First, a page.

Hello friends! I’ve missed you!
If you have been following along on Instagram then you probably already know why I’ve been a little quiet on the blog lately. Last week, Powell & Co. participated in the Gypsy Junkers Fall Pasture Sale. It’s a really cool event that’s a kind of a mix between a craft fair and a vintage market. It was such a wonderful experience. The weather was perfect, the logistics of the sale were planned perfectly, and everyone was so nice. Few things make me happier than meeting fellow vintage, antique, and handmade enthusiasts, and they were plentiful this weekend!
I’ve done quite a few of these markets now and I learn something new every time. Tonight, I want to share my top ten tips for a successful vintage market booth.
1. Research to see if the market/sale is advertised well.
You know what really sucks? Going through all the trouble of getting ready and setting up at a market or sale that there are no customers at. So, let’s avoid that. One really easy way to see if the sale will have a crowd is to look at the event on Facebook. If it isn’t on Facebook, that might be a red flag. If it is on Facebook, you can see how many people are attending or are interested in the event. The higher those numbers are, the more likely you are to have higher traffic. Consider other factors such as the location (is it easily accessible or visible?) and the history of the event (is it a well-known tradition or a random one-off event?).
2. Price things as you acquire them.
It is SO overwhelming to have to price everything once you’re set up or the night before. Save your sanity and price everything as you acquire or create it. For me, I like to price and tag my items after I have photographed them (since I mainly sell online) and that way, the price is already on there and ready to go when I set up for a vintage market.
3. Arrange to have help.
Whether it’s a sweet friend, a spouse, or the high school kid from down the street, setting up is so much easier with help. Have you ever tried to set up a tailgate tent by yourself? I have. It’s a really, really bad time. Be sure to call in reinforcements for before and after the vintage market. Additionally, be sure to sincerely thank them!
4. Share your before, during, and after via social media.
I share a lot about my life and business on Instagram. Last weekend, I shared photos of my booth and inventory on my stories. I had several people reach out to me to buy my items -people who weren’t even coming to the vintage market! I also tagged the location so that people who were attending the sale could see my offerings as well. It helps market the event as well as your items + gives you great content to share.
5. Pay attention to the weather.
All the markets I’ve participated in have been outside. It’s great because it keeps costs down versus an indoor venue, but it can present challenges for vendors. For example, Hurricane Michael came through town right before set up day at the Pasture Sale! Rain, wind, heat, cold .. they all present challenges that you have to prepare for. Spring outdoor markets can also be tough if you’re an allergy sufferer. Keep all of those factors in mind when you are making arrangements and packing for the event.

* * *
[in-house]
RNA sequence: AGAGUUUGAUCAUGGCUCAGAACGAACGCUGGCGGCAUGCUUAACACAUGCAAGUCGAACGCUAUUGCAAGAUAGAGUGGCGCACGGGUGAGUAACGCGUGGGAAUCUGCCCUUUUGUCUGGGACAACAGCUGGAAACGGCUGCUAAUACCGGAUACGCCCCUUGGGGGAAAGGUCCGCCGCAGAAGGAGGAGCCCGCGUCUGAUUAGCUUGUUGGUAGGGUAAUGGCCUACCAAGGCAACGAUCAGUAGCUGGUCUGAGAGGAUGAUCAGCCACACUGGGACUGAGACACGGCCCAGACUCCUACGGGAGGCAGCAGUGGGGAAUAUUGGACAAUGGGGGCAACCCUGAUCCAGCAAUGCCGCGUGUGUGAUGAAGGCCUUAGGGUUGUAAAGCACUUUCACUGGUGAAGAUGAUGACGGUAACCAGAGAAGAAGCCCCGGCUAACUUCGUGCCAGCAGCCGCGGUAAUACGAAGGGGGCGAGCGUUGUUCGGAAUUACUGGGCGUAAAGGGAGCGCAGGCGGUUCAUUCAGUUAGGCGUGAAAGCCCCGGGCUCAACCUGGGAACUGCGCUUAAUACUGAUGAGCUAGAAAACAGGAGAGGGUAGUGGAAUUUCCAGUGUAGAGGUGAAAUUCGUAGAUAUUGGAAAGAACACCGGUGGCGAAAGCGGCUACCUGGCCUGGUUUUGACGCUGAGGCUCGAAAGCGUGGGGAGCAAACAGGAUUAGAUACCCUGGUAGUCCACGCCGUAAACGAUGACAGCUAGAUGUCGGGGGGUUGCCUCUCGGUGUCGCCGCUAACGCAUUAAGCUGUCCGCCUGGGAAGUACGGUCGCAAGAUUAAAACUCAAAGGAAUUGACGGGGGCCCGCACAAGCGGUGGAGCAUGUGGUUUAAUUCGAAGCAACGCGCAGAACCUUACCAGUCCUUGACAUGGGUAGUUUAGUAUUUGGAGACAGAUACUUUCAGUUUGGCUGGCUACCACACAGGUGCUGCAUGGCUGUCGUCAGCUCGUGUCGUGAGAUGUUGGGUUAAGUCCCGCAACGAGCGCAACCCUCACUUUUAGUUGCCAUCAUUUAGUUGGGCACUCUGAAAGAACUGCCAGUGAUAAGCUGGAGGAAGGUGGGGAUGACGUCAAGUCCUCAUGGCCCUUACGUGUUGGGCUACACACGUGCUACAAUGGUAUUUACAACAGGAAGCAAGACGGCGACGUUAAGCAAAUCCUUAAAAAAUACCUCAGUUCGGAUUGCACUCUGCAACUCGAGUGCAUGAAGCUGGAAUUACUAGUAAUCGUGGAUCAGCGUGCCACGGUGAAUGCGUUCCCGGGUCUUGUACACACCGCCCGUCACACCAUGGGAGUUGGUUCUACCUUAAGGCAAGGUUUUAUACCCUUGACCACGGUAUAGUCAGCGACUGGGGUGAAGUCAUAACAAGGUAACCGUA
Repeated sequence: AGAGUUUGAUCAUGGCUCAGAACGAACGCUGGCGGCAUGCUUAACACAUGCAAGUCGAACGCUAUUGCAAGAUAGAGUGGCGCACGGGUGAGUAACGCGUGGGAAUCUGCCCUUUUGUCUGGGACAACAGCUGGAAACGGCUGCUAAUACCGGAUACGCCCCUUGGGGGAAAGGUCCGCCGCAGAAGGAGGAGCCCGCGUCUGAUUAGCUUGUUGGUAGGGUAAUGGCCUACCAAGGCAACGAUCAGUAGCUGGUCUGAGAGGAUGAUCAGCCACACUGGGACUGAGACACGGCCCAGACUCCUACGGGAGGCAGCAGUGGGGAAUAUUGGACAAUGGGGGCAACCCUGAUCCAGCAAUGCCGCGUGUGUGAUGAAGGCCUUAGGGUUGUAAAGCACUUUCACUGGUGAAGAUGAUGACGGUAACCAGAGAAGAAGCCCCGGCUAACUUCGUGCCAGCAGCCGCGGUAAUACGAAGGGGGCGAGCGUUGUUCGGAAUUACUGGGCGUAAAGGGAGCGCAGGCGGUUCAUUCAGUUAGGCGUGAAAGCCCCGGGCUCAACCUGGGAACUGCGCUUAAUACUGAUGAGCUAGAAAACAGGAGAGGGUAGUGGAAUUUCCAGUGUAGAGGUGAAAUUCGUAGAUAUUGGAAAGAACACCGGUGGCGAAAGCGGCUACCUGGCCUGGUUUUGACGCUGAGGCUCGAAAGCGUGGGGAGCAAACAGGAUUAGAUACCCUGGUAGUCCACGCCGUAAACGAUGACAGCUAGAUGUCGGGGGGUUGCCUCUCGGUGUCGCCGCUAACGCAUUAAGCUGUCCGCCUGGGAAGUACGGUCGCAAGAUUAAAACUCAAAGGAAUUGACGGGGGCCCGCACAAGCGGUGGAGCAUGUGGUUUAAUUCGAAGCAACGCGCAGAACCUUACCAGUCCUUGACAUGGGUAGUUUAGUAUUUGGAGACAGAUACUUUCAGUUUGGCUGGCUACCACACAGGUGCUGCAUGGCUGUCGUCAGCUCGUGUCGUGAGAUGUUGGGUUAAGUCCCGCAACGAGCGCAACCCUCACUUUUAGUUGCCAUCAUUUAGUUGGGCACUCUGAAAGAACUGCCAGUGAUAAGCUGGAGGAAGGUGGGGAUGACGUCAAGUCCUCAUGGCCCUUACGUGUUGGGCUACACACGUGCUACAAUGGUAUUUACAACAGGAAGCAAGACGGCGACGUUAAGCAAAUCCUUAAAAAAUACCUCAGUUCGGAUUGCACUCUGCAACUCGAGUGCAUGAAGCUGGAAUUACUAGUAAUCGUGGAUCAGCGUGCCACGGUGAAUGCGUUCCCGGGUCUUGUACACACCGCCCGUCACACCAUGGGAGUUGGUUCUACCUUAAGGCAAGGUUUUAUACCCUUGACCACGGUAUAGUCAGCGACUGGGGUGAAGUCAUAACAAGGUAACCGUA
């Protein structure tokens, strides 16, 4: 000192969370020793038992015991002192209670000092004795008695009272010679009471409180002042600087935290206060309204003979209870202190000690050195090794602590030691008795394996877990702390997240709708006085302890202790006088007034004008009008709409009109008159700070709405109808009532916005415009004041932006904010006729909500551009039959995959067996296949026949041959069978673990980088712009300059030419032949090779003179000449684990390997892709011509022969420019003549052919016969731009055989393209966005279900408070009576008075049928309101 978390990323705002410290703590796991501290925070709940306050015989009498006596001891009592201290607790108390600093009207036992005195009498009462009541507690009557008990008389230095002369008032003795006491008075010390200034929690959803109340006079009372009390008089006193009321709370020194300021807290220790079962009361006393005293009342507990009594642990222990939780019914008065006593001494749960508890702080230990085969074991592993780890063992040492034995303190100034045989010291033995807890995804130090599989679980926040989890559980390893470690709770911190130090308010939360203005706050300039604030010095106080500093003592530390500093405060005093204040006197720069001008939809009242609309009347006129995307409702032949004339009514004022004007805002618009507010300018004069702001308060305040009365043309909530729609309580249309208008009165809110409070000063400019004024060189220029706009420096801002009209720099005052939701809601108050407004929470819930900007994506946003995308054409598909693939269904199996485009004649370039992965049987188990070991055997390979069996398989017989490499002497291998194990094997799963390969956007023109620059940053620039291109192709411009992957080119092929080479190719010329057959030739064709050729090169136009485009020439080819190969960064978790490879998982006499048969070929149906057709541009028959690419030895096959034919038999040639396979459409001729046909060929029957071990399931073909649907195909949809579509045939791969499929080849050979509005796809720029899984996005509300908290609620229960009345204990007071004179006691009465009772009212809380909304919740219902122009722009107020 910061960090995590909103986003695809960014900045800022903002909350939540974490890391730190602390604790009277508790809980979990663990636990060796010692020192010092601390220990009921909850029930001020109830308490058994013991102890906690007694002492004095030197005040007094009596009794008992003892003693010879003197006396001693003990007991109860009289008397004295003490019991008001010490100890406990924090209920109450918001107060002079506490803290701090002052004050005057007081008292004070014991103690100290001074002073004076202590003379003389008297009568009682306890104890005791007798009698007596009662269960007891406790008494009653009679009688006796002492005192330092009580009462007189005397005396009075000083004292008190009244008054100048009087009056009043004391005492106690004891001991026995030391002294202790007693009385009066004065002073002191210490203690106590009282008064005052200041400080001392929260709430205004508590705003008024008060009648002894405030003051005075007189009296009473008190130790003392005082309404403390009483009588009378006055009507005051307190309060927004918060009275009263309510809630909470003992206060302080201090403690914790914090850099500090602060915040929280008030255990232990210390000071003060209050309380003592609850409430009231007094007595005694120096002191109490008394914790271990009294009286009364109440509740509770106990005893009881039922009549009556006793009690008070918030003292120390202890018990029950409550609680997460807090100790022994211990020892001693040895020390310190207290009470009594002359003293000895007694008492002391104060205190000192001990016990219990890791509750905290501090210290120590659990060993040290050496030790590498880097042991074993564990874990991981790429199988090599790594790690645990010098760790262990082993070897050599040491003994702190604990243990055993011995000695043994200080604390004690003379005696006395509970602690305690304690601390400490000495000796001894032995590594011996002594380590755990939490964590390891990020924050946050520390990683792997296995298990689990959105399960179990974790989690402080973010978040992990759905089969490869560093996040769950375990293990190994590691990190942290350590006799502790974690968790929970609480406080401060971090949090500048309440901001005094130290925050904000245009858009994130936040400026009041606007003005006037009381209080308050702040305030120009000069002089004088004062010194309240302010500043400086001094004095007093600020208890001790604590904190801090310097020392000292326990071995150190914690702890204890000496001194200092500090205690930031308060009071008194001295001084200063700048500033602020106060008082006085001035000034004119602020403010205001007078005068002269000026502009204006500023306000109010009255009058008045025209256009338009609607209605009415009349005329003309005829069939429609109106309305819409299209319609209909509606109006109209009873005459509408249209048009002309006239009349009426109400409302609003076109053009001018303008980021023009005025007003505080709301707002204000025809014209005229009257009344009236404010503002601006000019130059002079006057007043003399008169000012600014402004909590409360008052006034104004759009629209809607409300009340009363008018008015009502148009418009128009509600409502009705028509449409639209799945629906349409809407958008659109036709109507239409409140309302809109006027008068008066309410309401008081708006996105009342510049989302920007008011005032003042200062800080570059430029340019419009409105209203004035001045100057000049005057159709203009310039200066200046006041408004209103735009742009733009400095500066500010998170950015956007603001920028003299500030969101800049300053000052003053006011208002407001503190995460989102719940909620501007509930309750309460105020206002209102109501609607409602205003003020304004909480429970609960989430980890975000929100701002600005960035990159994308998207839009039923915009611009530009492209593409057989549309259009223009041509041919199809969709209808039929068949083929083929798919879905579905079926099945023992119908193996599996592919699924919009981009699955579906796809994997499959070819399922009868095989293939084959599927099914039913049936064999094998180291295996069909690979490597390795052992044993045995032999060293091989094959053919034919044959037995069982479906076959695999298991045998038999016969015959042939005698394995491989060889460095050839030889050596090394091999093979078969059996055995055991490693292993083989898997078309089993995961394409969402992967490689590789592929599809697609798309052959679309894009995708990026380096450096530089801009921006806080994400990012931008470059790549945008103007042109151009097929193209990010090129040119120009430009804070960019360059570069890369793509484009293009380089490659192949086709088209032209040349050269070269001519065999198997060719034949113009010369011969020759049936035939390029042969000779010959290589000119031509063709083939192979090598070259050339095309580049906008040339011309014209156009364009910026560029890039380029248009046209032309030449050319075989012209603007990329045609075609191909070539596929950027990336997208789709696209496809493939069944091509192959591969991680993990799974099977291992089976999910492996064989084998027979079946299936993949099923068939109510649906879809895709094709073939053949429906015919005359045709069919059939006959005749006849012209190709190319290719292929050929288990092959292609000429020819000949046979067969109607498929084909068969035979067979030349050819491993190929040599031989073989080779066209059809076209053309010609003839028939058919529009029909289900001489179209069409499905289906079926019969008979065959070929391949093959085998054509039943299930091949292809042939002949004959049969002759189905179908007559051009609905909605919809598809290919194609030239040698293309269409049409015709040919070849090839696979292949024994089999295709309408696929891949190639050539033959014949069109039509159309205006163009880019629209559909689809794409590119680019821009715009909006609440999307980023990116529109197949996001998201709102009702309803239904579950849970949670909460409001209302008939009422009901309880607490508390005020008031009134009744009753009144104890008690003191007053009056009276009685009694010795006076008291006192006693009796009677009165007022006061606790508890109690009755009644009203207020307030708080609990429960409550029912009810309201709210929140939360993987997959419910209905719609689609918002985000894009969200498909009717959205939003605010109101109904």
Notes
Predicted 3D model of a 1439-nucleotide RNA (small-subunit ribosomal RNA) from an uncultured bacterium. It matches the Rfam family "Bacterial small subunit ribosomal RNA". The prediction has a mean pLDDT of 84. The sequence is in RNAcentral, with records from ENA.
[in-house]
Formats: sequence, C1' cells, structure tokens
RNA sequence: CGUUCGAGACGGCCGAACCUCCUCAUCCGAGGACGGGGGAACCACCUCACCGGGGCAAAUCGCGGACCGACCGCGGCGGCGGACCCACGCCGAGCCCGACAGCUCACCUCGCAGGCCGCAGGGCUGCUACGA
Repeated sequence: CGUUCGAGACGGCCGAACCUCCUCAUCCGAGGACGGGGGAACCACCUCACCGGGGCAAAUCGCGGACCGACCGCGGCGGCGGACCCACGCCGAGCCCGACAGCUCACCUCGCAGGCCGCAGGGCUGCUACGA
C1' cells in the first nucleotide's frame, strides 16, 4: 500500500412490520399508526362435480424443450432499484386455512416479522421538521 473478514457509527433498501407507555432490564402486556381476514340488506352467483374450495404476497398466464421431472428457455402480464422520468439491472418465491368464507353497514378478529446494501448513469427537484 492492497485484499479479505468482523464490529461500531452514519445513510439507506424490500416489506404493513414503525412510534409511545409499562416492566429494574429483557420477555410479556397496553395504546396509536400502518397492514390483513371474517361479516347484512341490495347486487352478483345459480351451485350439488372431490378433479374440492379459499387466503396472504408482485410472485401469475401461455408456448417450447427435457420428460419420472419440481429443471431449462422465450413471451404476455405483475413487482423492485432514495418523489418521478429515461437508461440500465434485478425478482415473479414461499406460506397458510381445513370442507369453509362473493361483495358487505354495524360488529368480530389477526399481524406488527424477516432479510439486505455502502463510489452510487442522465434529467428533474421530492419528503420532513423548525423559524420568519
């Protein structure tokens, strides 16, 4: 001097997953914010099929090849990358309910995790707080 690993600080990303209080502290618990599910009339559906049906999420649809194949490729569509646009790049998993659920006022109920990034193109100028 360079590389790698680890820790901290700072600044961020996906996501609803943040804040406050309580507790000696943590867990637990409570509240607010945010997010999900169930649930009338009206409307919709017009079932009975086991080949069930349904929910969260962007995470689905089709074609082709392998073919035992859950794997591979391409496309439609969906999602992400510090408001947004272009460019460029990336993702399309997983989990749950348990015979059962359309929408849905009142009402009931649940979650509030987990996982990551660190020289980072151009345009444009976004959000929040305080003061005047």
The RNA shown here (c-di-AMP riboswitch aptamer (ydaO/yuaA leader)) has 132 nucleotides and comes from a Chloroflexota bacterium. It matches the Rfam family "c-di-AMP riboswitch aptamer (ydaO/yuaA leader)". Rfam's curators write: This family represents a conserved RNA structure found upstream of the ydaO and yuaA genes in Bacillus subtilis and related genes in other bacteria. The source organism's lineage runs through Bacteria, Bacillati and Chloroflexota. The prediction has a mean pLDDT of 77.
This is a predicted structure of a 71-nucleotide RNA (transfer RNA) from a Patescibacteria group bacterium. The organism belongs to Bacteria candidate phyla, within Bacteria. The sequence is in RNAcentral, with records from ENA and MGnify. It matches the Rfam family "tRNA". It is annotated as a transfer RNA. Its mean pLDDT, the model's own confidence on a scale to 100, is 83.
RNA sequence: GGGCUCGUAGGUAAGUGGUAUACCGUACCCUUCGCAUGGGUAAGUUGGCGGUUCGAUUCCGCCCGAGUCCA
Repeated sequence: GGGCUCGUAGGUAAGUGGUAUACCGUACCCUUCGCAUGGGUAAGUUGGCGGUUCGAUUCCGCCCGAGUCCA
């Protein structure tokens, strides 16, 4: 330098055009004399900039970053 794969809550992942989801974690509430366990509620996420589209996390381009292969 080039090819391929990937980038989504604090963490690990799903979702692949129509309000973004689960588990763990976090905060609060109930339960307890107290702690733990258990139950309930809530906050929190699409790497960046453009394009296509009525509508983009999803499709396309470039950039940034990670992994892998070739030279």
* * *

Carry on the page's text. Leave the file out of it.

6. Get a Square card reader.
This is so important. You HAVE to be able to accept cards this day in age. You don’t want to lose customers just because you can’t take card. It is so easy to set up a Square account and they even send you a free card reader. The fees are minimal and easy to understand and it’s very secure. There is no reason not to!
7. Be willing to negotiate price.
People like to feel like they are getting a good deal. I often negotiate prices with customers on larger ticket items. I price them with this in mind so that I am not selling myself short. Don’t panic when someone is trying to haggle with you. Know how much wiggle room you have and do not go below that point. Be confident in your response. I very rarely have a customer not buy an item after we have negotiated it.
8. Offer a mix.
Think about it, not everyone will be able to drop hundreds of dollars on a piece of furniture or even have a way of getting a large piece home. Having smaller items available increases your profitability + makes your booth look more balanced. Booths that only sell furniture or only sell smalls can sometimes feel bare or unpolished. Find a balance that works for you.
9. Group ‘em.
Group your similar items or collections together. It creates a statement in your display. And, as an added bonus, anyone that might be interested in that kind of item will be able to find it all easily.
10. Be a nice human.
This should go without saying, but you should talk to EVERYONE that takes times to look at your booth. Not everyone will want to have a full conversation, but I’ve found that most people appreciate the acknowledgement. I usually ask them how they are, make a comment on the weather, or tell them the backstory of an item they are interested in. I have met so many lovely people this way and it leaves a positive impression of my business. A win-win in my book, for sure!
I’ve learned so many of these lessons the hard way, so I hope this post can help someone not make the same mistakes I have in the past. Do you have any great booth tips? Let me know in the comments below and I will add them to the post!